With being unsure as to what options the terminal had for food and entertainment once past the customs gate, we opted to hang out in near the food court and did some plane watching around that area. With about an hour to go until flight time, we proceeded to the customs gate and then down the escalator to our flights. Once we arrived at the gate area, we were told that the flight would be boarding slightly behind schedule as one of the flight attendants left her passport at home and had to go get it. Sure enough the flight attendant arrived a few minutes later, and boarding began about twenty minutes before the scheduled flight time.
Icelandair’s 757 operates with a 2-2 formation for its Saga Business Class, followed by a 3-3 formation for economy. One important thing to note about this airline is that food is not provided whatsoever to economy passengers, but soft drinks and water are. This is very important to remember as a seven-hour flight requires some kind of food to make it through. I was given a middle seat with my companion opting for the window seat, but with having a TV, I was plenty occupied even without a window. At each seat waiting for us was a blanket and a small pillow.
A few minutes past our scheduled take off time, we were airborne. The seats themselves were actually pretty comfortable, with decent pitch and plenty of width for an economy seat. Once we reached our cruising altitude, I was able to use the in-flight entertainment system. While the screen is on the small side, it serves its purpose and had a decent selection of films and TV shows. Like most new entertainment systems, this was touch-screen capable and also offered map capabilities to see our progress along the flight.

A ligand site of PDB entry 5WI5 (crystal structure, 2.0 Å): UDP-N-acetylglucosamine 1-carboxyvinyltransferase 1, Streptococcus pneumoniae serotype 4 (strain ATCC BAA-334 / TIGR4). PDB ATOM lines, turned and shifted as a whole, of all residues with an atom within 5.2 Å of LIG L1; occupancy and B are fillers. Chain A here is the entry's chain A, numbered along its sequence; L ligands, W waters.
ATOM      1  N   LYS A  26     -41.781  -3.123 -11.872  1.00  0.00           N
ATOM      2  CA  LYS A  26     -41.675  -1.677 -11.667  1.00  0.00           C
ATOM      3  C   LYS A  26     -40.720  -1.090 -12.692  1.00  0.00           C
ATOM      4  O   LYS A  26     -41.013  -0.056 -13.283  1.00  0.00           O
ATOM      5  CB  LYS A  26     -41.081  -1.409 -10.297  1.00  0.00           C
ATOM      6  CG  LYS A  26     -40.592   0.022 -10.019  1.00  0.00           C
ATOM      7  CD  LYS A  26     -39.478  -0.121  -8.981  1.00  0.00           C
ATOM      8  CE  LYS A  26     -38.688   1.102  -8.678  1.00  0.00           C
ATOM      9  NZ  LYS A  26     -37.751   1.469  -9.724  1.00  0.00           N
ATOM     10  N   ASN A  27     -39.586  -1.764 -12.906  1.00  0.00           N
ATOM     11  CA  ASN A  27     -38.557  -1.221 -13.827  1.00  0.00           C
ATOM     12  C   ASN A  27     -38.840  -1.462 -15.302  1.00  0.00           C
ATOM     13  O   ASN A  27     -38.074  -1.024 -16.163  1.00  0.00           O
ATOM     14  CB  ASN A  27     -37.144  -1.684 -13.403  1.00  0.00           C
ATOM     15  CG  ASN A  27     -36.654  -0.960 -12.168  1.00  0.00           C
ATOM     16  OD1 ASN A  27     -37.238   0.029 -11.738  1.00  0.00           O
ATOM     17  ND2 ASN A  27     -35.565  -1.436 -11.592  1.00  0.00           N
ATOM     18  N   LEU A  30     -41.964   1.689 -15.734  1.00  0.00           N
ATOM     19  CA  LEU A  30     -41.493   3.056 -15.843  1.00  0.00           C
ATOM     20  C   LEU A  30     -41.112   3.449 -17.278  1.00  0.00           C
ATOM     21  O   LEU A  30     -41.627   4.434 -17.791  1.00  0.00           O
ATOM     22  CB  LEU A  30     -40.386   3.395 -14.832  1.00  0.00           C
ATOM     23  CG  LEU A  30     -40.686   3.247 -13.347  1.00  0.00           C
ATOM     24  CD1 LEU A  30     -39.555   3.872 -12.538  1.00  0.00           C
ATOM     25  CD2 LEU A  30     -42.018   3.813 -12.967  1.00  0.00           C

About an hour into the trip, flight attendants began coming around and providing drinks as well as snacks for sale. All of the snacks were reasonably priced, and I opted for Appelsin soda, which is the Icelandic version of orange soda. I was able to watch a few episodes of Family Guy while eating my snack, then proceeded to watch American Sniper. After the film I was able to nap for a little bit, as well as read some more of the book I brought along.
Before I knew it, we were only ten minutes from Washington Dulles International. With our Global Entry card in hand, we exited the plane, boarded the mobile lounge vehicle, and were on our way to customs. Washington Dulles is unique in that it does not have an easy way for international passengers to arrive at customs. Therefore, each passenger is required to deboard the aircraft and hop on a mobile lounge. While some compare it to an old Star Wars vehicle, its basically a group of seats and standing room to move passengers across the tarmac. After a ten minute ride, we were in customs and through the global entry line in no time.
For those that are looking to travel to or from Europe and the United States, with a quick stopover in Iceland, it is difficult to compete with an offer such as this. Great service, followed by decent seats and a solid entertainment system indicate I wouldn’t hesitate to fly Icelandair again. In addition, I think they will continue to drive down transatlantic fares as legacy carriers attempt to compete with unique offerings such as this.
Editor’s Note: To see Joe’s full trip throughout the Middle East and Europe, use this interactive map.